US, China Exchange New Round of Tariffs in Trade War


The United States and China imposed fresh tariffs on each other's goods Monday as the world's two largest economies showed no sign of backing down from a bitter trade dispute that kept rattling financial markets.

China slammed the US on Monday over its "trade bullyism" after $200 billion worth of tariffs went into effect, prompting Beijing to enact retaliatory tariffs on $60 billion in American imports. China responded with similar tariffs, but only targeted $60 billion worth of USA goods in exchange.

The U.S. targeted $200 billion worth of items from China, at a rate of 10 percent.

A senior Chinese official said on Tuesday it is hard to proceed with trade talks with the United States while Washington is putting "a knife to China's neck", a day after both sides heaped fresh tariffs on each other's goods.

The remarks followed the publication of a white paper from China's State Council earlier this week that described recent U.S. actions as "trade bullyism".

Earlier, the two sides imposed 25 per cent penalties on $34 billion of each other's goods in July and another $16 billion in August.

A news report suggested that China will block any potential negotiations unless USA president Trump withdraws his threats of further tariffs on the country.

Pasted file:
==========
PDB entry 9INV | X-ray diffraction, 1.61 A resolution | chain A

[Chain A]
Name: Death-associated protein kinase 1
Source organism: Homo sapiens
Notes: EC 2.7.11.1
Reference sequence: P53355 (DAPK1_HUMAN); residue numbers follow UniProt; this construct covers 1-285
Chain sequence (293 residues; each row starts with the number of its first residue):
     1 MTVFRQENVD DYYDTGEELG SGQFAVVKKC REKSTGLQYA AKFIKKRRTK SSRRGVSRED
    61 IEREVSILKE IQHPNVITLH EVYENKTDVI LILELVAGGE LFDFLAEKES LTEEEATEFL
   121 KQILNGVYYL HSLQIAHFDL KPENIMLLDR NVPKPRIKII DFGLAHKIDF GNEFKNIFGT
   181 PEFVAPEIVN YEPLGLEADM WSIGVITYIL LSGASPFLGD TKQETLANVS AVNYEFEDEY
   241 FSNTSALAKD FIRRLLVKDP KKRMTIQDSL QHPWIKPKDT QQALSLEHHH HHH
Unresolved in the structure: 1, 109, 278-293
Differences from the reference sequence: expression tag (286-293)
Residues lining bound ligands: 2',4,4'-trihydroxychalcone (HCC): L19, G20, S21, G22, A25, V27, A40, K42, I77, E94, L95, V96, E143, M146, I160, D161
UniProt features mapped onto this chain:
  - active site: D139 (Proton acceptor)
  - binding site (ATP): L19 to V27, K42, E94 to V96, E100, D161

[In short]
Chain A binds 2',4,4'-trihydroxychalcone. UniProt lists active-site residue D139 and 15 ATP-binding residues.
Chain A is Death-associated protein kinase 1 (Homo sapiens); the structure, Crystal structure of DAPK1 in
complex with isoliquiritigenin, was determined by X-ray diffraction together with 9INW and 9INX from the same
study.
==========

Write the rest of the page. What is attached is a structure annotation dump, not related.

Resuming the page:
"The trade war is now a reality", Fitch chief economist Brian Coulton said in the release.

Eswar Prasad, former head of the International Monetary Fund's China division told the Washington Post: "The end game in the U.S".

The United States' changing trade policy following Donald Trump's taking office threatens the global economy as Washington is not discriminating between key allies and rivals.

China's top diplomat also told business people at a meeting in NY that talks could not take place against the backdrop of "threats and pressure", the Foreign Ministry said.

"It would look weak both to the USA and at home", he said, adding that there is "sufficient stimulus in the pipeline" to limit the damage of the latest tariffs on China's economy.

Several rounds of talks in recent months have failed to produce a significant breakthrough and fresh negotiations which had been expected in coming weeks have been cancelled after Beijing reportedly decided late last week not to send a delegation to Washington.

China imports far less from the United States, making a dollar-for-dollar match on any new USA tariffs impossible.

"Protectionist US trade policies have now reached the point where they are materially affecting what remains a strong global growth outlook", the agency said in a report Friday. Though Beijing has not revealed what such steps might be, business executives and analysts say it could withhold exports of certain products to the United States or create more administrative red tape for American companies operating in China.

Still, China has other methods of retaliation open to it.